NYU students face a new school climate
NU students will soon be facing new school climates in New York City.
The state’s new climate-related standards, approved on Monday, require all schools in New Yorkers to have “zero tolerance” for bullying and harassment, with students required to have an open dialogue about issues.
“There is zero tolerance for bullying,” New York State Superintendent of Education Daniel R. Ragsdale told the board on Monday.
“You cannot be the bully and you cannot be silent on the bullying.”
“We are going to have a great climate,” Ragsdall said.
“This is going to be a new day.”
The standards include a ban on bullying and intimidation.
Teachers are required to wear a helmet, and students are required the same.
It also mandates teachers be given “appropriate professional development,” a standard that teachers have to meet in order to continue to teach in New Yorker schools.
This includes an education program that teaches students about “positive psychology” and “cultural competency.”
“I am so excited about this,” student Marisa Tannen told the New York Daily News.
Tannengen and her sister, Serenia, who are both students at the Purify wellness centre, said they felt “lucky” to be on the board of the school they are passionate about. “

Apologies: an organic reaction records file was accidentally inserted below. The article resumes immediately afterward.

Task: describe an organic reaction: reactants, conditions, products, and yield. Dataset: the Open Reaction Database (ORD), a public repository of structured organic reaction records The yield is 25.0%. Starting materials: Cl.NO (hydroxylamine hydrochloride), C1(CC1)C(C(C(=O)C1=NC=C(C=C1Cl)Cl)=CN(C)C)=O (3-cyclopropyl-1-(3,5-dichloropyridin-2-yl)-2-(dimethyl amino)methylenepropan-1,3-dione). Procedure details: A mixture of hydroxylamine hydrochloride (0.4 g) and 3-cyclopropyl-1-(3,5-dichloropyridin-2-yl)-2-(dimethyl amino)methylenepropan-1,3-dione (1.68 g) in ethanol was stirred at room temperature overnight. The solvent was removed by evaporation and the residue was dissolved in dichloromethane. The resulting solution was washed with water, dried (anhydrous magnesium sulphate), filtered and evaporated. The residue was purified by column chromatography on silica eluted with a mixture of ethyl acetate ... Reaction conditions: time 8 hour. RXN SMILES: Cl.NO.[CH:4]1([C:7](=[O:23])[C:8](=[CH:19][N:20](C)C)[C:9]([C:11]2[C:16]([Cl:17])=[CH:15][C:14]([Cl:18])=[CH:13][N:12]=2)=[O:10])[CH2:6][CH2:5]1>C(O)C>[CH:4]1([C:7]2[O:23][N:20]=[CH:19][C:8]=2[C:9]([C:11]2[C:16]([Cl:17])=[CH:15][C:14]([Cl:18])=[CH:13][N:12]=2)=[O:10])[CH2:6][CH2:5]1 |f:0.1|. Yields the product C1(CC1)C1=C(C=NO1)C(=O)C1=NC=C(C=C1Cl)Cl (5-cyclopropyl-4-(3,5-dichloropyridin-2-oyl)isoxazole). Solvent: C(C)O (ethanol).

Hopefully this is a stepping stone to a good future.”
Tannengen and her sister, Serenia, who are both students at the Purify wellness centre, said they felt “lucky” to be on the board of the school they are passionate about.
“We feel like we are on a high level.
We are a team,” Tannens said.
“[The standards] are a great way for us to have that support.”
“My brother was the one who got bullied,” Tansen said.
Tanns’ sister said the school was a “safe haven” for the students to talk about their fears and frustrations.
“Our teachers are really passionate about the curriculum and the students are so good at learning.
It’s really nice to have this space to talk to each other about it and how to deal with it.”
Tansens said she and her siblings felt they could not have been “more happy.”
“It’s really amazing to see our classmates being really confident about themselves, the community and the school,” she said.